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7 of the most important quotes from ‘I Have No Secrets’

This 2017 read is an essential!


As far as important reads for 2017 go, make sure you add ‘I Have No Secrets’ by Penny Joelson to your TBR list.

‘I Have No Secrets’ is a thrilling, crime novel that’s increasing awareness of disability in YA. Jemma, the main protagonist and narrator of the story, has severe cerebral palsy. The condition means that she can’t communicate or move.

A lot of people in the novel treat Jemma differently because of her disability. They’re not doing this on purpose – at least not all of them are. They just naively assume that Jemma’s brain doesn’t work as well as theirs and rather than treat her like the smart 14-year-old girl she is, they act as if she’s still a child.

Like the sound of it? Well, you should.

All-in-all, the novel is an eye opening look at the way we treat people with a disability. It will make you sit up and assess the way that you’ve spoken to people with disabilities in the past.


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Penny’s read is doing great things for the world of YA. So much so that we thought we’d share with you 7 of the most important quotes from ‘I Have No Secrets’.

1. Jemma talking about how other people treat her

“I’ve been this way all my life. I can see, though, and I can hear, and sometimes people forget that; they don’t realise that I have a functioning brain. Sometimes people talk about me as if I’m not even there. I hate that.”

If there’s one quote in the book that sums up how everyone treats Jemma, it’s this one.

2. People dismissing Jemma because of her disability

‘Is she compos mentis?’ the man, PC Hunt, asks Mum quietly as she comes back in.
‘Oh yes, but she can’t communicate, I wish she could – Sarah talks to her a lot.’
‘Not much use to use, then,’ PC Hunt mutters, screwing up his nose.
I wish I could kick him.

As well as change the way they communicate with Jemma people also treat her differently. PC Hunt dismisses her quickly and sees Jemma as ‘no use’ due to her disability.

3. The importance of communication

After I couldn’t control the blinking, it’s hard to admit, but part of me felt relieved. It was a relief to go back to just watching and not having to decide. But it’s different now. I’d give anything for the change to be able to do it again. I’m older and there’s no much I want to say.

Throughout the book, Jemma discusses her longing to be able to communicate. It’s something that everyone else around her can do and there are some heart-rending moments where she’s reflecting on what life would be like if she could communicate.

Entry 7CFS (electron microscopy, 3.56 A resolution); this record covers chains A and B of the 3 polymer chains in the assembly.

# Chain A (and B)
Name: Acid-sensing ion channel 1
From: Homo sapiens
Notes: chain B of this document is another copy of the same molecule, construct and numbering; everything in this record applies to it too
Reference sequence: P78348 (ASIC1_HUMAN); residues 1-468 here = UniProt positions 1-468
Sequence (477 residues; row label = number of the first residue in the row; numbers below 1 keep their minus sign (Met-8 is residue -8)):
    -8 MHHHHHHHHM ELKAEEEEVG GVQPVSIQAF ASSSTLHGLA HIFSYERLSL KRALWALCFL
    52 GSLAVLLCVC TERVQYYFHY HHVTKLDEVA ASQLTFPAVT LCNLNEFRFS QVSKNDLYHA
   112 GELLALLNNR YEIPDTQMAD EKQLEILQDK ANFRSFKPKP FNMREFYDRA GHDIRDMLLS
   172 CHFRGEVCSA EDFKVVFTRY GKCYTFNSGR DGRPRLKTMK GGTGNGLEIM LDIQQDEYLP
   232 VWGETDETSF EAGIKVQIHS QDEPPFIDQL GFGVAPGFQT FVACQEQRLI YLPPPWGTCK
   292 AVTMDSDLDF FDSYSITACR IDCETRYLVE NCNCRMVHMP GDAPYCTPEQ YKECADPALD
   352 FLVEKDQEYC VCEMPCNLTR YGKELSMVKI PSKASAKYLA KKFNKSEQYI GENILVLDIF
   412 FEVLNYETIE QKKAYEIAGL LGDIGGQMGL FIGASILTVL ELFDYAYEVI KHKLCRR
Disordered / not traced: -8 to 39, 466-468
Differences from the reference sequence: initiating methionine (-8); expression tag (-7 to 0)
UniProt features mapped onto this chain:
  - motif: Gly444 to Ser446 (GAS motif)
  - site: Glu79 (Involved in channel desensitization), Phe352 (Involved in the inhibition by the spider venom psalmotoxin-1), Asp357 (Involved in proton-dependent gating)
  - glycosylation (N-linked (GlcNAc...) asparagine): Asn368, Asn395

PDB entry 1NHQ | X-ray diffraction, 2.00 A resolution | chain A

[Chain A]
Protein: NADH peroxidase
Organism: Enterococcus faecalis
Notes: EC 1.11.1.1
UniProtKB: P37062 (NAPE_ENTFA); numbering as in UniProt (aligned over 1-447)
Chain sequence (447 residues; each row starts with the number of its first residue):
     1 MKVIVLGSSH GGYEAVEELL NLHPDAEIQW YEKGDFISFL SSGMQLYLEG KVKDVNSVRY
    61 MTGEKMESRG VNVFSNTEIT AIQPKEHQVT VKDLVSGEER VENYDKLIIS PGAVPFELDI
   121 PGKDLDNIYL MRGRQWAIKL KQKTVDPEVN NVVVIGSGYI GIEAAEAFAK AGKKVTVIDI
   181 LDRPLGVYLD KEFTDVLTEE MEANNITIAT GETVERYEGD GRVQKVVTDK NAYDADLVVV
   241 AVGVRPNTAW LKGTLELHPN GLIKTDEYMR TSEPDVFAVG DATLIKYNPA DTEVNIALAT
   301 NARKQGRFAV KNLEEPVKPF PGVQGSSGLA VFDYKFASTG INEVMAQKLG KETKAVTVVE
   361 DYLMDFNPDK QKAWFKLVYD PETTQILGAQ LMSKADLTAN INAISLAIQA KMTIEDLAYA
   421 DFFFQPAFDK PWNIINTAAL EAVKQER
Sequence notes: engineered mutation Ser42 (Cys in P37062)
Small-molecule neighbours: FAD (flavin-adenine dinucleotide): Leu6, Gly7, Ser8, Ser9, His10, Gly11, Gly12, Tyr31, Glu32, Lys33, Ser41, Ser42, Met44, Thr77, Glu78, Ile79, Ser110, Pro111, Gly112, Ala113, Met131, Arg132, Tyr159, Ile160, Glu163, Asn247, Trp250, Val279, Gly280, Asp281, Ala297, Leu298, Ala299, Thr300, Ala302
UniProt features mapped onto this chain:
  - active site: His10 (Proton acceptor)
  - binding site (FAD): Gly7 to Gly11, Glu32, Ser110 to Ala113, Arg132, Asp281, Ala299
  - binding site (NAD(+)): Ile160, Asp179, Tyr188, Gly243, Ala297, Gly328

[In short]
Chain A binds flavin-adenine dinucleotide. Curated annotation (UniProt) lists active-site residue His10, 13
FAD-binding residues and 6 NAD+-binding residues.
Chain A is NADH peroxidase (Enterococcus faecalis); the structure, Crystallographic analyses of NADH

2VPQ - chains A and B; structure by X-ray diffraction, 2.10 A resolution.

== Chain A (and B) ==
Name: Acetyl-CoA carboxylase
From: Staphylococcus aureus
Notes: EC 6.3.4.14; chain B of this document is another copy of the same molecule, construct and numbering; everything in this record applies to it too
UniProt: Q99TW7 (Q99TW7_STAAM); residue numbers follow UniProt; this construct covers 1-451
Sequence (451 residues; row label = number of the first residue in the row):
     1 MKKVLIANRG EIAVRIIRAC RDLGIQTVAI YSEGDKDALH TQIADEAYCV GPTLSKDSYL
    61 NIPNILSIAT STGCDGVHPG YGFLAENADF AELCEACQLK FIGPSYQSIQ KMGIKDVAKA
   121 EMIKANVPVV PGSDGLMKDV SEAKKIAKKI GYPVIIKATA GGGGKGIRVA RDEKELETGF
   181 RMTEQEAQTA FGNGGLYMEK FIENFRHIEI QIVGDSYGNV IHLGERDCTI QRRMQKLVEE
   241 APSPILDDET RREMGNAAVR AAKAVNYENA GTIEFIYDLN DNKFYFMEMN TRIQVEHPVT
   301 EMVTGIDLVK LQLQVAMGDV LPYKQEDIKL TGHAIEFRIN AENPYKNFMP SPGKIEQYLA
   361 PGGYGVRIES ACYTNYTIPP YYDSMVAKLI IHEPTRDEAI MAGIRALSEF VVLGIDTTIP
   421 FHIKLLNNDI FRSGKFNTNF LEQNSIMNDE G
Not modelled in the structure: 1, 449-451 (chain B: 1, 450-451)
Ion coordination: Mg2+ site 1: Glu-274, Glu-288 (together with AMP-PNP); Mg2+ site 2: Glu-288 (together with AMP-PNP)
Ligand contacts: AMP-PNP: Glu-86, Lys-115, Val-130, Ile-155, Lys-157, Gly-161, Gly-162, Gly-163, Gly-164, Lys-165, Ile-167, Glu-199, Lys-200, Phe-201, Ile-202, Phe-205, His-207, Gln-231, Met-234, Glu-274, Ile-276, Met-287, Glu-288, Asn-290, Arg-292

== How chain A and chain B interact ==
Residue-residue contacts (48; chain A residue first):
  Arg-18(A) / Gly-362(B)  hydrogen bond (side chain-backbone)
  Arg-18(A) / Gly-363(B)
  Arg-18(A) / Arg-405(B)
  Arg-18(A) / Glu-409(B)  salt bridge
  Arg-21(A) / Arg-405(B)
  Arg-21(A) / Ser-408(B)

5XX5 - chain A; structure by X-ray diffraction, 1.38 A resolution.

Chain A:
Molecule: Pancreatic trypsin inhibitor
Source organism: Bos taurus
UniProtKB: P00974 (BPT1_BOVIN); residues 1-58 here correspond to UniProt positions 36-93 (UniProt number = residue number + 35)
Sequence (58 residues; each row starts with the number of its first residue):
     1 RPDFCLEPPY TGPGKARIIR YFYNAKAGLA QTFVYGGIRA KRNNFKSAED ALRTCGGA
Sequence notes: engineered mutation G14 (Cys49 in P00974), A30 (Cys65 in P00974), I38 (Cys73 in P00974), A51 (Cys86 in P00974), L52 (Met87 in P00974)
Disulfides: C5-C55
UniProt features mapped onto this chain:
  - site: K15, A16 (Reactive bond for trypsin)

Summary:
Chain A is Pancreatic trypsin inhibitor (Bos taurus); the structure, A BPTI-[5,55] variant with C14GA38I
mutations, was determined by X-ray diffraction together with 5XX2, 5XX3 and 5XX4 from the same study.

4. The frustration of not being able to communicate

She looks into my eyes for clues. I wish they could give her some. She feels my brow, inspects my arms, legs and chest for rashes. Then she get the ear thermometer and takes my temperature. Hopefully once she’s sussed I’m not ill, she’ll work out how unhappy I am.

The book also discusses the many frustrations those who can’t communicate face. When Jemma is unhappy or sad, people naturally assume it’s due to something physical.

5. The difficulty of forming relationships due to lack of communication

No one understand. When I’m worried and I just want reassurance I have no way of getting it. Then my worries just grow and grow. Mum and Dad assume it’s something physical because it so often is, but all I want is to be able to tell them how I feel…

Equally, forming relationships when you can’t communicate is tough. Jemma has a loving relationship with both her parents. That said, there are plenty of challenging moments in the novel where Jemma can’t get her point across, which again leads to frustration and highlights the struggle she’s facing internally.

6. The unease of disability

All night my mind tosses and turns even though my body can’t.

We love this brilliant quote about how those with disabilities can have an active mind. It’s simple but gets the point across.

7. Body representation in disability

Mum printed the photo of Jodi and me, and now it is by my bed. I thought it might bother me that Jodi is beautiful and I am now, but when I look at the picture all I see is the likeness. She is what I was meant to be – what I really am inside. Seeing her I feel as if I am that beautiful. It makes me feel stronger. It’s hard to explain but I never imaged that before that even if I wasn’t disabled that I wouldn’t have looked so lovely. Now I can imagine it and instead of feeling sad that am not the same as her, I feel happy.

Alongside all the topics covered above, ‘I Have No Secrets’ also delves into body representation in disability. Jemma never saw herself as pretty due to her condition. It’s an emotional scene, but one where we see Jemma grow and evolve as a character.

Strewth, we love her!

What are your favourite YA reads with disabled characters in them? Let us know in the comments below. You can by ‘I Have No Secrets’ by Penny Joelson by clicking here

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Written by Emma Matthews

Emma is a freelance journalist at MP.

When she’s not writing articles for Maximum Pop!, you’ll find her attending gigs, geeking out over the latest beauty products and reading feminist literature. Hermione is her favourite Harry Potter character - obviously.

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